• Position changes-
    • Pathology-certain diseases particularly cardiac can increase or decrease hrt. Rate.
  22. Respiration
    Two Types of Breathing
    • - the act of breathing.
    • Also called ventilation.

    • Inhalation or inspiration is the movement
    • into the lungs of air.

    • Exhalation or expiration is the movement out
    • of the lungs of air.

    • Costal or thoracic breathing-using chest muscles.
    • Women tend to be thoracic breathers.

    • Diaphragmatic (abdominal) breathing- notice
    • in the abdominal muscles due to the movement of the diaphragm. - men usually
  23. Respiratory Rates
    • Newborn 30-60
    • Toddler 24-40
    • School-Age 18-30
    • Adolescent 12-16
    • Adult 12-20
  24. Bradypnea
    • -abnormally slow respirations.
    • <12 in an adult.
  25. Tachypnea
    -abnormally fast respirations.

    >20 in an adult.
  26. Apnea
    -absence of breathing
  27. Hyperventilation
    -very deep, rapid respirations
  28. Hypoventilation
    -very shallow respirations
  29. Assessing Respirations
    • Matter of counting the number of times per
    • minute a client has a complete respiratory cycle.

    Respiratory rhythm-refers to regularity of inspiration and expiration.

    Respiratory quality-refers to depth and quality.
  30. Blood Pressure
    Arterial blood pressure is the measure of he pressure exerted by the blood as it is flowing through the arteries.

    • Systolic pressure represents the pressure exerted on the arteries with the contraction of the ventricles. It is
    • expressed as the top number in a blood pressure.

    Diastolic pressure represents the pressure exerted when the ventricles are at rest. It is the bottom number.

    • Blood pressure is measured in mmHg.
    • Blood pressure is expressed as a fraction.
  31. Pulse Pressure
    • difference between the systolic and diastolic pressures
    • Normal pulse pressure
    • is 40mmHg. May be as high as 100.

    Consistently high pulse pressures occur in arteriosclerosis.

    Low pulse pressure occurs in heart failure.
  32. Hypertension
    -blood pressure is always above normal
  33. Hypotension
    blood pressure that is constantly below normal
  34. Orthostatic hypotension
    blood pressure that falls when the client sits or stands

    a drop of 20 mmHg or more may indicate orthostatic hypotension

    Symptoms: dizziness, lightheadedness, falling
  35. Normal blood pressure ranges
    • Newborn
    • Systolic 60-90 diastolic 20-60
    • Toddler 80-112 50-80
    • School age 84-120 54-80
    • Adolescent 94-140 62-88
    • Adult 110-140 60-90
  36. Classification of Blood pressure
    Systolic Diastolic

    • Normal < 120 and < 80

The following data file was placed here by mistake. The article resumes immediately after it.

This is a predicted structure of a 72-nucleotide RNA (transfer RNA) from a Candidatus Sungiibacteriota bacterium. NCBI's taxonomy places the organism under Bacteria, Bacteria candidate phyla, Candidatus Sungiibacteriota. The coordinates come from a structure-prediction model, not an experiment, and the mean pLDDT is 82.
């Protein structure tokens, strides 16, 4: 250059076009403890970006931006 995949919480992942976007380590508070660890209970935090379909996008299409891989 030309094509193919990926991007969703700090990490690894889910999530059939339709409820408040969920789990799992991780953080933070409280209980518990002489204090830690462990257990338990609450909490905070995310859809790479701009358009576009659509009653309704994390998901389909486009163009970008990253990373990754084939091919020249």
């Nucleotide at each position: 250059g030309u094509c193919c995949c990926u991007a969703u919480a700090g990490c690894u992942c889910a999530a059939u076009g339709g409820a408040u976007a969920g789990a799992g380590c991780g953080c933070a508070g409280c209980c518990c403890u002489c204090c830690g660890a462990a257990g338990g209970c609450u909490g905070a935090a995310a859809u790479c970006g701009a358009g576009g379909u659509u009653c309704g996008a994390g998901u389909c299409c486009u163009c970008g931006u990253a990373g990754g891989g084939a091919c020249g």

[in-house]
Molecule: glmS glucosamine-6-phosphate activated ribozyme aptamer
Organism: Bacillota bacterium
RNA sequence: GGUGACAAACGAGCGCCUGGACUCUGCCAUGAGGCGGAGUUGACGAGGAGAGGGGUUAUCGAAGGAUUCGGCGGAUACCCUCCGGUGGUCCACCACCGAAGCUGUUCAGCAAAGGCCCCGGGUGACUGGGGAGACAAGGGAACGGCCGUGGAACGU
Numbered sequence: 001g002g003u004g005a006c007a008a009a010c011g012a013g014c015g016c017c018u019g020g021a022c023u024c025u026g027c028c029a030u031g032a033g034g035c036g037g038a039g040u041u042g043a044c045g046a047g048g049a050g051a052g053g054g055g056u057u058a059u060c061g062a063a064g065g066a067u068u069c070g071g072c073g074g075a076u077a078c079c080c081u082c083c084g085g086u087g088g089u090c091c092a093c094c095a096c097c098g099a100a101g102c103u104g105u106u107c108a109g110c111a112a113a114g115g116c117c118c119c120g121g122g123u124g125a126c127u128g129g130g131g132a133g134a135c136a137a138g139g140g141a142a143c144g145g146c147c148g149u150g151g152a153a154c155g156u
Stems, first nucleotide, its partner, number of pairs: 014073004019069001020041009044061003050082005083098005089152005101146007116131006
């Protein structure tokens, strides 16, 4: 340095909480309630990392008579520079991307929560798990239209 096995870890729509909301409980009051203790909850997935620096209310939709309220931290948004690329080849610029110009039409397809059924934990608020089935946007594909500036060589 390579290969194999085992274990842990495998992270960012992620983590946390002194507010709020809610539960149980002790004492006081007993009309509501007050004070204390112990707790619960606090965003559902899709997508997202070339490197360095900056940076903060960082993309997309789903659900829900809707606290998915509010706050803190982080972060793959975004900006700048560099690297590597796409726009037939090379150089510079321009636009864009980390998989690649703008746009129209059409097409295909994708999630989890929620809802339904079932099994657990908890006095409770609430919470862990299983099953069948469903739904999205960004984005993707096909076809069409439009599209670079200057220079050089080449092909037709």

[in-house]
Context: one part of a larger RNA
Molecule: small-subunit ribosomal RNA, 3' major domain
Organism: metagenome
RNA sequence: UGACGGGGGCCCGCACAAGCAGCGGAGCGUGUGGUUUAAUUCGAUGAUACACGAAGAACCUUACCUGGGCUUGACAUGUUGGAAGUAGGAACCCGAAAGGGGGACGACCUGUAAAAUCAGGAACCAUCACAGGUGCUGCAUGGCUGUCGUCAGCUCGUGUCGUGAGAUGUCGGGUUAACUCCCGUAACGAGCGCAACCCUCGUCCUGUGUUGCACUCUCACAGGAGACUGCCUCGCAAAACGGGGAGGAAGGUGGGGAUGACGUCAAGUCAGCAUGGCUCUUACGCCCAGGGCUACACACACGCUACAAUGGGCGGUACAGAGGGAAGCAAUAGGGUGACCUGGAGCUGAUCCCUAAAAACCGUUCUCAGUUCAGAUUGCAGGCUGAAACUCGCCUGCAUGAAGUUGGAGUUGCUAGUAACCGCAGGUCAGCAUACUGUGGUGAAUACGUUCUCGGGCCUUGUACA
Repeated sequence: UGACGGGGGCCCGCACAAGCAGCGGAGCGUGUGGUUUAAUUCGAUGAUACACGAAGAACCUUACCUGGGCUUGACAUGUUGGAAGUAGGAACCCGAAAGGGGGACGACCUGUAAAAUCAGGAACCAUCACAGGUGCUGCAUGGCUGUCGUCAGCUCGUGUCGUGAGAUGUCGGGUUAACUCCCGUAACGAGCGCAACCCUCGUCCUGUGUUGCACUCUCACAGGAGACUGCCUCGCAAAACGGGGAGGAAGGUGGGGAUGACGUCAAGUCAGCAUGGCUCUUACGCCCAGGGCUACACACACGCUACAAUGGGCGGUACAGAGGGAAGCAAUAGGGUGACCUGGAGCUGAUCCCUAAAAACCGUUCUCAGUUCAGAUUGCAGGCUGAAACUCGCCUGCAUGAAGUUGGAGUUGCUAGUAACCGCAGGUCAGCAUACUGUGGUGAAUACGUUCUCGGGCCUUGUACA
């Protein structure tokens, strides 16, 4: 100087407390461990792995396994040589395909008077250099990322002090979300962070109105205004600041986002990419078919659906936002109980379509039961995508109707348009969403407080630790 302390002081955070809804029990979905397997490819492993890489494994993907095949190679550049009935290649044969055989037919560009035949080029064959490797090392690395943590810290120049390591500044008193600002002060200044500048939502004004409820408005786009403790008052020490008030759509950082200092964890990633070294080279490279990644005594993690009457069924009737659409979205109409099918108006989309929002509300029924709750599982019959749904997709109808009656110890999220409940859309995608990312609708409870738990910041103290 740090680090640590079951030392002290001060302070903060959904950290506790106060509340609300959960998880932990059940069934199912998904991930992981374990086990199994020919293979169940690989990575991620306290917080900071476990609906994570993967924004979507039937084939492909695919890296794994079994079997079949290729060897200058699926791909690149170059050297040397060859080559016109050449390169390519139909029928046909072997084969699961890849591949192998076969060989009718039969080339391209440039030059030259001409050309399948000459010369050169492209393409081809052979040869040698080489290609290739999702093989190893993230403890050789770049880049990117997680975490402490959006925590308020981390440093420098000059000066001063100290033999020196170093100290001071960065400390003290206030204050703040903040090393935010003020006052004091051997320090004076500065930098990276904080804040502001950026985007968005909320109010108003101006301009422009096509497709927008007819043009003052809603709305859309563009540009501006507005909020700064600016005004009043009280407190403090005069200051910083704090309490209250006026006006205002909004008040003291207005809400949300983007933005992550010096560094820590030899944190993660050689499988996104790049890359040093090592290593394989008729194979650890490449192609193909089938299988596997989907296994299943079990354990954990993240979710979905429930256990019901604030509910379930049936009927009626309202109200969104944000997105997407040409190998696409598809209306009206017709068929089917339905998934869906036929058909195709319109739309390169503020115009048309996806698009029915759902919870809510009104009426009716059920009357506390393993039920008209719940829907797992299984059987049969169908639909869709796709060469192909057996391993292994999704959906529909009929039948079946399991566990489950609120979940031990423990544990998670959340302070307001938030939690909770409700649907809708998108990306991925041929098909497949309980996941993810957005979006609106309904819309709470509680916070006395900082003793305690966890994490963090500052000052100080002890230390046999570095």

• Prehypertension 120-139 80-89
    • Stage One (hyper) 140-159 or 90-99
    • Stage Two (hyper) > 160 or > 100
  37. Factors that affect blood pressure
    • Age- pressure rises with age, peak is at onset of puberty then goes down some.
    • Exercise-increases c.o. so increases BP
    • •Stress-due to stimulation of the sympathetic nervous system. (EPI & NOR)
    • Race-african american males tend to have higher pressures.
    • •Gender-after puberty women are lower but then after menopause tend to be tend to be higher.
    • •Medications
    • Obesity
    • Diurnal variations-pressure tends to be lower in am - peaks in late afternoon or early evening
    • Disease process-any disease which affects c.o. affects bp.
  38. Assessing Blood Pressure
    • Measured with a sphygmomanometer and a stethoscope.
    • 1. Make sure cuff is proper size.
    • 2. Take blood pressure without clothing on the limb to be used.
    • 3. Have client sitting or supine with arm slightly flexed at the level of the heart.
    • 4. Legs should not be crossed.
    • 5. Palpate brachial pulse at the antecubital
    • level.
  39. Reasons to not do a Brachial Blood Presure
    • Burns or trauma.
    • Injury or disease.
    • Cast or bandage.
    • Surgical removal of axilla
    • IV infusing in the limb.
    • Arteriovenous fistula for renal dialysis.
  40. Procedure for assessing Blood Pressure
    • 1. Place cuff 1 inch above the level of the brachial pulsation. Fit snuggly but not too tightly.
    • 2. Sphygmomanometer should be eye level.
    • 3. Inflate cuff while palpating the brachial pulse.
    • 4.Release pressure all the way and wait 1-2 minutes.
    • 5. Position stethoscope over the artery, pump up cuff to 30 mmHg over palpated number.
    • 6. Release cuff 2-3 mmHg per sec. and note first sound and last sound.
  41. Pain
    Now considered to be the “fifth vital sign”.

    • Generally measured on a numerical scale from
    • 1-10.

    Assessed prn and with vital signs
  42. Oxygen Saturation
    • Measured with pulse oximeter.
    • Noninvasive method of measuring arterial blood oxygen saturation.
    • Can detect hypoxemia before clinical signs are evident.
    • Normal oxygen saturation (SaO2) is 95%-100%.
    • SaO2 < 70% is life threatening
  43. Factors that effect Pulse Oximetry
    Hemoglobin-if hemoglobin is completely saturated reading will appear normal.

    Circulation-if client has impaired circulation monitor will be unable to read.

    Activity-such as shivering or movement.

    Carbon monoxide poisoning-monitor is unable to tell the difference between carbon monoxide and oxygen saturation
Card Set:
Kozier Ch 29 Vital Signs
2011-09-23 02:18:49
Kozier Vital signs

PP notes from Kozier Ch 29 & Weber Ch 7
Show Answers: